The Most Competitive Housing Market in the Country Is Not San Francisco

Real estate remains hot and the number of homes available has dipped considerably

Houses and Palm Trees near San Jose California downtown district; San Jose is considered the most competitive housing market
Houses near San Jose's downtown district. The California city has a highly competitive housing market.
Sean Duan / Getty Images

It’s been hard to buy a home since the pandemic hit; the number of houses on the real estate market dropped 52% from March 2020 to March of 2021, thanks to low interest rates and aggressive demand. Which means home costs in many areas are rising.

And it’s only getting tougher out there, depending on where you’re looking. The financial service LendingTree just released a report on the most competitive housing markets, focusing on the 50 largest metropolitan areas in the United States and using average down payment percentage, share of homebuyers with credit scores above 720 and share of homebuyers who shop around for a mortgage before looking at a house as their criteria.

Their findings:

  • The most competitive markets are San Jose, San Francisco and Raleigh — in that order. San Jose (average sale price of a home: $1.2 million) ranks first in both the “credit score” and “down payment” categories. “It has a lot to do with the amount of supply in the city,” LendingTree Chief Economist Tendayi Kapfidze told Yahoo Finance Live. “In San Jose, it’s a very wealthy area so there’s a lot of competition amongst homebuyers because a lot of people have wealth and can afford homes.”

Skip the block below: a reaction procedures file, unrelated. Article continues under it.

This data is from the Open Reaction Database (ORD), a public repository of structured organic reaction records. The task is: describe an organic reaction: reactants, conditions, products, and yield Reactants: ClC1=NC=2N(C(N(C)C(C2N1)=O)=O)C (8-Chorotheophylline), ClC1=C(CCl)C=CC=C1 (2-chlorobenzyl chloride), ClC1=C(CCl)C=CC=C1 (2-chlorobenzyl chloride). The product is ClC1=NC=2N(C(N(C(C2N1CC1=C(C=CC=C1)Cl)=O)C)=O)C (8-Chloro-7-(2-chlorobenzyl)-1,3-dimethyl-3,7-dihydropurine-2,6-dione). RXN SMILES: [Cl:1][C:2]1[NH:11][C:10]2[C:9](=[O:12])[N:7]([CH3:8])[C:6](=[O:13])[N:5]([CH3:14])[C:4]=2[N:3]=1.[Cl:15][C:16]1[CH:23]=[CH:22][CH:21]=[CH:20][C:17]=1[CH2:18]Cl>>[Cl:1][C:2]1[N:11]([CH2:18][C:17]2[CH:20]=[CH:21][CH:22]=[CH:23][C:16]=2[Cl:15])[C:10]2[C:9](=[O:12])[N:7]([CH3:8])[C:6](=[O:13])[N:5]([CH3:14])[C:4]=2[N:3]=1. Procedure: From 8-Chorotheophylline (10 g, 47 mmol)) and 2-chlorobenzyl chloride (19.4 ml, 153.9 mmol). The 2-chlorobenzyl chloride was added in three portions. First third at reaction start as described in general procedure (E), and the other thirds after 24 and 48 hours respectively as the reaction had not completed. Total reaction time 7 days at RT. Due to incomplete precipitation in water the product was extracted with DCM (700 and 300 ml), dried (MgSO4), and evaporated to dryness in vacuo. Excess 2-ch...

• Atlanta, Virginia Beach and Riverside (CA) have the least competitive buyers. LendingTree suggests that buyers in these markets tend to have lower credit scores, smaller down payments and are less likely to shop around for a mortgage.
  • The average down payment percentage in the top 11 most competitive markets is 21%. For the least competitive 12 metros, that number is 19%.
  • In the top 11 most competitive markets, 73% of buyers have credit scores of at least 720. For the 50 largest, it’s 64%. For the 12 least competitive buyer markets, it’s 57%.

But because this report only looks at the country’s largest metropolitan areas, it does not include the outlier towns that are experiencing surprising housing booms, like one New England city we heard about last week.

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